For starters, it doesn’t help that the word ‘communication’ can mean so many different things; not surprising then when communication so often goes wrong. How many times have you believed you’ve agreed something with someone, but then whatever it was you thought you agreed was not the same as what they believed they agreed?
If you’re wasting money through a lack of understanding between different parts of your business then you need to get them talking!
image credit: kim @ bennett design
Now, not wanting to stir up a hornet’s nest, it has been known for Kim and I to have a bit of a fall out because what we believed we had agreed, in fact, was two very different things. I’m sure those of you who are married or with life partners will know what I mean!
Much of the time, simple misunderstandings don’t have particularly serious consequences, but no doubt in many scenarios, getting it wrong can be extremely severe, even fatal if you’re involved in the health or emergency services, working in hazardous environments, or the food industry; particularly around hygiene and contamination.
Fortunately, whilst not life threatening, in business, the result of misunderstandings can have financial implications and a huge impact on your bottom line!
The best example that comes to mind is when I first got involved in a print company in 2004. Only when I became directly involved in print, rather than as a buyer, did I really start to learn about the intricacies of this fascinating industry. I clearly remember my first day, and being shown around the factory The thing that stood out so much was how much paper was seemingly wasted.
I learnt that for every 4 colour make-ready, 500 sheets of material were allowed. Some jobs actually only needed 500 sheets for the production run, so in fact the paper and production costs were doubled. It was explained, even if the press minder could make-ready in less sheets, that the finishing department needed these extra sheets to set up their machines.
And this was further compounded by the number of times mistakes were made, when artwork was imposed incorrectly, wrong paper was used, an incorrect process was carried out, or whatever.
Everyone felt these mistakes, sincere apologies were always given along with assurances that it wouldn’t happen again. All the stops were pulled out to get it right the second time around including working overtime, buying new paper, making special trips in the cars and vans to get the now late work to where it was needed in time.
The passion by the workforce to get it right was definitely there, but there was something fundamentally wrong and with a little bit of measuring, I calculated this waste and reworking was costing the business to the tune of £7,500 per month, or £90,000 lost profit per year. Ouch!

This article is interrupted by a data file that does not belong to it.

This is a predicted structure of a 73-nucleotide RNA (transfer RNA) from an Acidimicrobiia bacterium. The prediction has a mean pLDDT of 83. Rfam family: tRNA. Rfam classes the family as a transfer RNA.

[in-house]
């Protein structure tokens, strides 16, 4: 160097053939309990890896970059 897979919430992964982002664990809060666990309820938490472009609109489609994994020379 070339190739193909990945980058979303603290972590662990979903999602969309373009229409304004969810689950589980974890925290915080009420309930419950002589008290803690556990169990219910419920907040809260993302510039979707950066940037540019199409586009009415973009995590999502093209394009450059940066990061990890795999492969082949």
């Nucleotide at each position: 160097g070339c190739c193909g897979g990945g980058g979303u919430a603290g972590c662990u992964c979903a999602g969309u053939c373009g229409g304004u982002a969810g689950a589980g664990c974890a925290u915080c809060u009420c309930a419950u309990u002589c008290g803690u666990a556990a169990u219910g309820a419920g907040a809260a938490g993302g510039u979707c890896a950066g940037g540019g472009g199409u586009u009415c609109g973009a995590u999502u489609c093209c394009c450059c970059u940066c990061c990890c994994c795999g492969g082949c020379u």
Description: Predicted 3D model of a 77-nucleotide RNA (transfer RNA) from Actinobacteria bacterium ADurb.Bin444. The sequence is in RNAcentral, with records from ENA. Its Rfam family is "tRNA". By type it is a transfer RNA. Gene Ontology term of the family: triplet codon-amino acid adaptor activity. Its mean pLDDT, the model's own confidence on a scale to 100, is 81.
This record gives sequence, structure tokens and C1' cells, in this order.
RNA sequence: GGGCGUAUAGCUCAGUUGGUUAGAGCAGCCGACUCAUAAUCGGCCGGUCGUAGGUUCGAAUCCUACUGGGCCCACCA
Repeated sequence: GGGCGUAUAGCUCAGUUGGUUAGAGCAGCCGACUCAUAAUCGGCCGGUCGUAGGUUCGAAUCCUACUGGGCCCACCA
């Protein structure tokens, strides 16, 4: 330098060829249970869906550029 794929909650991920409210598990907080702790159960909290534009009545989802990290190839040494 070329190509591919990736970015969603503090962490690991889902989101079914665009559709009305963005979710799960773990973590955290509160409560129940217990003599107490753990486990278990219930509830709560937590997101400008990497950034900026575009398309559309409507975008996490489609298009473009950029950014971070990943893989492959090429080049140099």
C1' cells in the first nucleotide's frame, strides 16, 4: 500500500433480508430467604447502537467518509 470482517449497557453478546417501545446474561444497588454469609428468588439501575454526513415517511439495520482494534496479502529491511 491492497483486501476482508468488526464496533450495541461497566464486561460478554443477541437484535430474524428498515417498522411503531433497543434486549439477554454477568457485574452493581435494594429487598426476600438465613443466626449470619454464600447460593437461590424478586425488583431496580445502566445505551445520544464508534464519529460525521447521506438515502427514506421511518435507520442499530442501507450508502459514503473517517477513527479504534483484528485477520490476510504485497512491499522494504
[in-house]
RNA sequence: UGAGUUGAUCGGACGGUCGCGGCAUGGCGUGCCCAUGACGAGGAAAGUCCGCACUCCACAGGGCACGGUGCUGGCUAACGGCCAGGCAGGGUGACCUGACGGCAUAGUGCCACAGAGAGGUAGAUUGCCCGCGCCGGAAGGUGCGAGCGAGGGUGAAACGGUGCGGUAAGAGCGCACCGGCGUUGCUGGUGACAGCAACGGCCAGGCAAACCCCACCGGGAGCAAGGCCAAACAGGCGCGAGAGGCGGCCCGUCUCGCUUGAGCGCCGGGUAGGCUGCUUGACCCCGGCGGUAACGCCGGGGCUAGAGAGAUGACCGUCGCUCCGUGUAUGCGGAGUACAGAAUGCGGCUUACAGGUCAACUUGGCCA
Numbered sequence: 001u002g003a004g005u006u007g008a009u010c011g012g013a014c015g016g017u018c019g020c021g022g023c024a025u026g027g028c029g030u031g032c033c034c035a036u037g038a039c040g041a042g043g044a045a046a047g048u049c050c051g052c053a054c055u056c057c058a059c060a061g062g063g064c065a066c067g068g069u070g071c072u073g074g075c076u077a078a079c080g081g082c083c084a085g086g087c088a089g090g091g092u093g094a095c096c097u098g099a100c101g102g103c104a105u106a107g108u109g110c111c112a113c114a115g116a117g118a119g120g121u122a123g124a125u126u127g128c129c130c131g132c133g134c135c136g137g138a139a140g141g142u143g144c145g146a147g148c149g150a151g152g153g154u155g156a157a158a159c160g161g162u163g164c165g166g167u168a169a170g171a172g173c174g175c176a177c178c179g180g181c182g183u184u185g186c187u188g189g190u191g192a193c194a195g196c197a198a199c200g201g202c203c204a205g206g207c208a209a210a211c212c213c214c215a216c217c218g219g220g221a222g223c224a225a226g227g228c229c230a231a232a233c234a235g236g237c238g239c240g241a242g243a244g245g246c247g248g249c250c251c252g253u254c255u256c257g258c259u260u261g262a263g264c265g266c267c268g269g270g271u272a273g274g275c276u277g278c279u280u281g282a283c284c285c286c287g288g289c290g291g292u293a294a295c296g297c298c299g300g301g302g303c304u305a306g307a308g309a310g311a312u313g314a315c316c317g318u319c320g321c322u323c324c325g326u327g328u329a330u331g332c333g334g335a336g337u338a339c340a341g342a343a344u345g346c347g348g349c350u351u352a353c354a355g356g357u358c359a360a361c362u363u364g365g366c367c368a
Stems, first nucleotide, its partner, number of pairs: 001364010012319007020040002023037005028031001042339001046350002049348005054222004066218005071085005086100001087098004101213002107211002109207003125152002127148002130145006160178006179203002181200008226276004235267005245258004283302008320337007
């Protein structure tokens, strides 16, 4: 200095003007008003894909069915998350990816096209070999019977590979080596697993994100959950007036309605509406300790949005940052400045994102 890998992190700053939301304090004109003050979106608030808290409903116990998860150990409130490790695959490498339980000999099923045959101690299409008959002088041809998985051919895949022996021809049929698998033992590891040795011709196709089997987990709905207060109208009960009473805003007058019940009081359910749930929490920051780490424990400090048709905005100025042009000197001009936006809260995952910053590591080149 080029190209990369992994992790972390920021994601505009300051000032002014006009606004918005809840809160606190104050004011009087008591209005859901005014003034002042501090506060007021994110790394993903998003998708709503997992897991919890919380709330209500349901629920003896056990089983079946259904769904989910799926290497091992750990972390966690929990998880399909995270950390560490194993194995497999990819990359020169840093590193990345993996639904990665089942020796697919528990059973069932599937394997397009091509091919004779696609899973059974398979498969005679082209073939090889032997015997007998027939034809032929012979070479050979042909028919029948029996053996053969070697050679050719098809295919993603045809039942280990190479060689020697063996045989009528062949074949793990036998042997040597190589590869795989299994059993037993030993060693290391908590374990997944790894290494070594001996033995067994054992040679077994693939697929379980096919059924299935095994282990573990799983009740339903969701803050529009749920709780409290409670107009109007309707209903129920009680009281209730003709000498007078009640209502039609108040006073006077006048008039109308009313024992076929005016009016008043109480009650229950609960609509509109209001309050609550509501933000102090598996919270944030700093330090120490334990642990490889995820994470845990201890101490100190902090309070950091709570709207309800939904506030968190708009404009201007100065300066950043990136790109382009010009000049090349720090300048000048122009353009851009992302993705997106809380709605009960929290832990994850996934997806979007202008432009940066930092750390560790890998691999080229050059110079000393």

The then Managing Director made it plain to me I shouldn’t interfere. “That’s how it’s done in print” he fumed, “you should focus on finding new customers and sales Bennett!” So I did; and in due course, I was invited to become Managing Director myself, which gave me the opportunity to take action.
It became obvious that poor communication was at the heart of our problems. When the Senior Pressminder was asked about the number of sheets he needed to make-ready he said with a relatively small investment of £20,000 he could reduce make-readies to a maximum of 350 sheets.
So we asked the finishing foreman how many sheets he needed, and he said 100 or so would do him as he was always throwing away a lot of unneeded paper! It transpired, no one had bothered getting these 2 parts of the business together to talk things through. The £20,000 was paid back within a few months.
By asking the team (the first time they had ever been consulted on management issues) to consider the numerous mistakes being made, they developed a real commitment to make improvements.
It became apparent that most mistakes were due to poor or non-existent communication. So, with a 10 minute production meeting every morning, suddenly everyone seemed to know what was going on and what was expected of them.
We also took to ‘checking our understanding’. Being asked whether you understood was simply not good enough, but asking the giver of the information, “is it ok for me to check my understanding” and explaining back what they believed had been told, led to a drop in cost of waste to less than £500 per month in just 2 months. By then, the awkward feeling of asking someone else, “can I check my understanding?” had evaporated and had become second nature.
In essence, it’s clear to me, whether you are the giver or receiver of information, it is your responsibility to not only ensure the instruction is heard, but also understood – two very different things, I believe.
So can I encourage you to rethink how you communicate? it’s right at the heart of successful business. And it might well save you the odd argument to boot!
Is your business wasting money through a lack of understanding between different parts of your business? Call me on 07583 047103 because I have years of experience identifying process bottlenecks and wastage points and I know I can help you whatever type of business you are!
Until next time …
P.S Don’t forget to connect with me on LinkedIn